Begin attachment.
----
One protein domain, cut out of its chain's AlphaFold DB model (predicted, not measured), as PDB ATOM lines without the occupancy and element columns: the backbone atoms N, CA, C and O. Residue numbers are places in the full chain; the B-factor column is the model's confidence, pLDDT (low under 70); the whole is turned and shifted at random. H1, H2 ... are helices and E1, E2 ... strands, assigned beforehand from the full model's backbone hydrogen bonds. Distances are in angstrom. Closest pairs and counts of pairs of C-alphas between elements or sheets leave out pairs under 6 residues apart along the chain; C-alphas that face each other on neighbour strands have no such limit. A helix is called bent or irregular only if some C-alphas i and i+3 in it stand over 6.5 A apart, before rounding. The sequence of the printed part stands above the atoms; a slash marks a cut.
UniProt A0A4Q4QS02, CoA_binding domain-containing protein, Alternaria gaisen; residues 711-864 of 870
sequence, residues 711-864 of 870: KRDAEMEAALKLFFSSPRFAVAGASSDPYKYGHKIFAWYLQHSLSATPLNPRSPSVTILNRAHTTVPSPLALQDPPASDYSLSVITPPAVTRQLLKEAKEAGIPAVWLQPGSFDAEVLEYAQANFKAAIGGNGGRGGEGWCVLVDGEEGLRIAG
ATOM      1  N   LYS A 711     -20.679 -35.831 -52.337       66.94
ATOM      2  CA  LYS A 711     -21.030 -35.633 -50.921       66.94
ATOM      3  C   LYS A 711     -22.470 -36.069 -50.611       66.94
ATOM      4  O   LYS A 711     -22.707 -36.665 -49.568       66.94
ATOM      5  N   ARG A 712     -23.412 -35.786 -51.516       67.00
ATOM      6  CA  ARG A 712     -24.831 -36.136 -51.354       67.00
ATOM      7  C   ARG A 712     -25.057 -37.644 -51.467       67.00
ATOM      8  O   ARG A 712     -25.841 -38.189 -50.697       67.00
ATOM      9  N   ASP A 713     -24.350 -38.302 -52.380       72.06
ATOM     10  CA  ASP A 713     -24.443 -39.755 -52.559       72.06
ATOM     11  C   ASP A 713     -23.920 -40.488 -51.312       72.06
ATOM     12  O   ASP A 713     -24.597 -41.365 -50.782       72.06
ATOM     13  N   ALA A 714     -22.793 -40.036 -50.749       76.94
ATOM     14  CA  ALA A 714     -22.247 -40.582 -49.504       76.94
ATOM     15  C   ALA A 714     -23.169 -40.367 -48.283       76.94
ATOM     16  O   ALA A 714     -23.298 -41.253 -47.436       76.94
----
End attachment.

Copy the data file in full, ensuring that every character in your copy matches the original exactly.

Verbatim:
One protein domain, cut out of its chain's AlphaFold DB model (predicted, not measured), as PDB ATOM lines without the occupancy and element columns: the backbone atoms N, CA, C and O. Residue numbers are places in the full chain; the B-factor column is the model's confidence, pLDDT (low under 70); the whole is turned and shifted at random. H1, H2 ... are helices and E1, E2 ... strands, assigned beforehand from the full model's backbone hydrogen bonds. Distances are in angstrom. Closest pairs and counts of pairs of C-alphas between elements or sheets leave out pairs under 6 residues apart along the chain; C-alphas that face each other on neighbour strands have no such limit. A helix is called bent or irregular only if some C-alphas i and i+3 in it stand over 6.5 A apart, before rounding. The sequence of the printed part stands above the atoms; a slash marks a cut.
UniProt A0A4Q4QS02, CoA_binding domain-containing protein, Alternaria gaisen; residues 711-864 of 870
sequence, residues 711-864 of 870: KRDAEMEAALKLFFSSPRFAVAGASSDPYKYGHKIFAWYLQHSLSATPLNPRSPSVTILNRAHTTVPSPLALQDPPASDYSLSVITPPAVTRQLLKEAKEAGIPAVWLQPGSFDAEVLEYAQANFKAAIGGNGGRGGEGWCVLVDGEEGLRIAG
ATOM      1  N   LYS A 711     -20.679 -35.831 -52.337       66.94
ATOM      2  CA  LYS A 711     -21.030 -35.633 -50.921       66.94
ATOM      3  C   LYS A 711     -22.470 -36.069 -50.611       66.94
ATOM      4  O   LYS A 711     -22.707 -36.665 -49.568       66.94
ATOM      5  N   ARG A 712     -23.412 -35.786 -51.516       67.00
ATOM      6  CA  ARG A 712     -24.831 -36.136 -51.354       67.00
ATOM      7  C   ARG A 712     -25.057 -37.644 -51.467       67.00
ATOM      8  O   ARG A 712     -25.841 -38.189 -50.697       67.00
ATOM      9  N   ASP A 713     -24.350 -38.302 -52.380       72.06
ATOM     10  CA  ASP A 713     -24.443 -39.755 -52.559       72.06
ATOM     11  C   ASP A 713     -23.920 -40.488 -51.312       72.06
ATOM     12  O   ASP A 713     -24.597 -41.365 -50.782       72.06
ATOM     13  N   ALA A 714     -22.793 -40.036 -50.749       76.94
ATOM     14  CA  ALA A 714     -22.247 -40.582 -49.504       76.94
ATOM     15  C   ALA A 714     -23.169 -40.367 -48.283       76.94
ATOM     16  O   ALA A 714     -23.298 -41.253 -47.436       76.94